A PROPOSED law that would allow police to remove people from a licensed premise before they have committed a crime is easy to understand from a police point of view, but it strays beyond the limits of what can be justified in a democratic society.
Bill 43 is intended to target patrons who create a risk of violence, either because they are threatening, have a history of violence or are members of a gang.
First, it’s questionable if police have the resources to respond to every case of anticipated violence. More importantly, however, the police already respond to complaints from bar owners about pending or real violence, without the requirement of special legislation.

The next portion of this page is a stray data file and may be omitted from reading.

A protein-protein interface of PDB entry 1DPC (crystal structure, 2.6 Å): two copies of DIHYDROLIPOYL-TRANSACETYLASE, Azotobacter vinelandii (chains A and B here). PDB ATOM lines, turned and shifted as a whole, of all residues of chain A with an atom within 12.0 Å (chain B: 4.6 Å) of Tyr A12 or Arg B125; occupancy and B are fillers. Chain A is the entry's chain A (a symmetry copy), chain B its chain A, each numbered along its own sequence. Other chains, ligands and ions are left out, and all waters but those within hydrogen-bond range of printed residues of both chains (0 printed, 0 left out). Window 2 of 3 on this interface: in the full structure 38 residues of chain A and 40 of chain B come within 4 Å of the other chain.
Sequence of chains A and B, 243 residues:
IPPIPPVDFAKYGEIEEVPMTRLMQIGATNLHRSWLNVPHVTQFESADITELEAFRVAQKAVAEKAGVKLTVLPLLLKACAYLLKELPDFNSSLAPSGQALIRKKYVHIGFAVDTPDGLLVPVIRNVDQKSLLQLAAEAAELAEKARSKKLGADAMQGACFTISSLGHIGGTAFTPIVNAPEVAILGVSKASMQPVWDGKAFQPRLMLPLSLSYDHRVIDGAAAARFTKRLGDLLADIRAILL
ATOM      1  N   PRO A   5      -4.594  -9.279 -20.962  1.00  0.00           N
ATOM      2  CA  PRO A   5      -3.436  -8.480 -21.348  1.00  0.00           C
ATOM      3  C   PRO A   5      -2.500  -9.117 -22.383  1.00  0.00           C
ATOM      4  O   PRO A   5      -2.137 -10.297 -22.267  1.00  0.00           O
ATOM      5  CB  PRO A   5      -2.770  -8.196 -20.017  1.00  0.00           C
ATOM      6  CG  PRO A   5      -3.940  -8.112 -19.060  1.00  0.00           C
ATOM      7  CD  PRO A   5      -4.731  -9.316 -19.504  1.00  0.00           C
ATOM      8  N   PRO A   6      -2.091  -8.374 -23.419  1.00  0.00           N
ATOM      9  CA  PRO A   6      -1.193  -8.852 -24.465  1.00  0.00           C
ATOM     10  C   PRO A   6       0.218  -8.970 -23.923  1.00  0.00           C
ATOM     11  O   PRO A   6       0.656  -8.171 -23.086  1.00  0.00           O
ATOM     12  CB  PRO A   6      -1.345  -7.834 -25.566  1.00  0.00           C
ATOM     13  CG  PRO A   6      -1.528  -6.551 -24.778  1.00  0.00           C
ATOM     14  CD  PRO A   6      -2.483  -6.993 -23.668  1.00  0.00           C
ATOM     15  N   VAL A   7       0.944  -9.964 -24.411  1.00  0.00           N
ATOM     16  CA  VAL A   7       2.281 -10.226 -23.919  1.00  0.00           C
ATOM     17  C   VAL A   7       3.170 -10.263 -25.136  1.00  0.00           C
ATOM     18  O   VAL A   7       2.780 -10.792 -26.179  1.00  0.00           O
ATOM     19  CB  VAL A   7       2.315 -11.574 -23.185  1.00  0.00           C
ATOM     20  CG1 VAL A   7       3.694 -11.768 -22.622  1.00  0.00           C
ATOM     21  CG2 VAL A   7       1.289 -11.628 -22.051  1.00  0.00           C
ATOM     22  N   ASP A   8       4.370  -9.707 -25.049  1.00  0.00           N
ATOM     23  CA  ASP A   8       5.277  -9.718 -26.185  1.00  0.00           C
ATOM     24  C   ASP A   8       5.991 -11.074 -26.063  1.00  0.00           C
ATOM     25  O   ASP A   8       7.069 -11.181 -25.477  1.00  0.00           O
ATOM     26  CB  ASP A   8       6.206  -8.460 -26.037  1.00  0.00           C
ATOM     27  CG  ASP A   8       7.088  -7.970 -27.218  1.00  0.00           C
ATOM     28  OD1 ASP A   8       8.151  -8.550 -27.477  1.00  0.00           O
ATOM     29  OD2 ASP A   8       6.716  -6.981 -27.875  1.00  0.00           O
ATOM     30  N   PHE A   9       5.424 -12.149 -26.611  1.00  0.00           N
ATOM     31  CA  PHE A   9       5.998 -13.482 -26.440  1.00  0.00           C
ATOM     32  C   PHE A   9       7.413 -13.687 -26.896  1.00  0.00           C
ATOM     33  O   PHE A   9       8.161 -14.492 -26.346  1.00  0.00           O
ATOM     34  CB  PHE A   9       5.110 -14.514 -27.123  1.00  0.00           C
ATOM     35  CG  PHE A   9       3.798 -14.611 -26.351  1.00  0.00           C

Troublemakers can be banned from premises, and police can remove anyone who is causing problems.
But a law allowing police to remove anyone who might be a threat gives too much power to the state to intervene in the lives of citizens. The law should regulate misconduct, not apprehended or anticipated misbehaviour.
It also opens the door to harassment of individuals who have done nothing wrong, but whom someone believes might be a problem. It may be intended for gang members, but the problem with general legislation is that it sweeps up everyone in its grasp.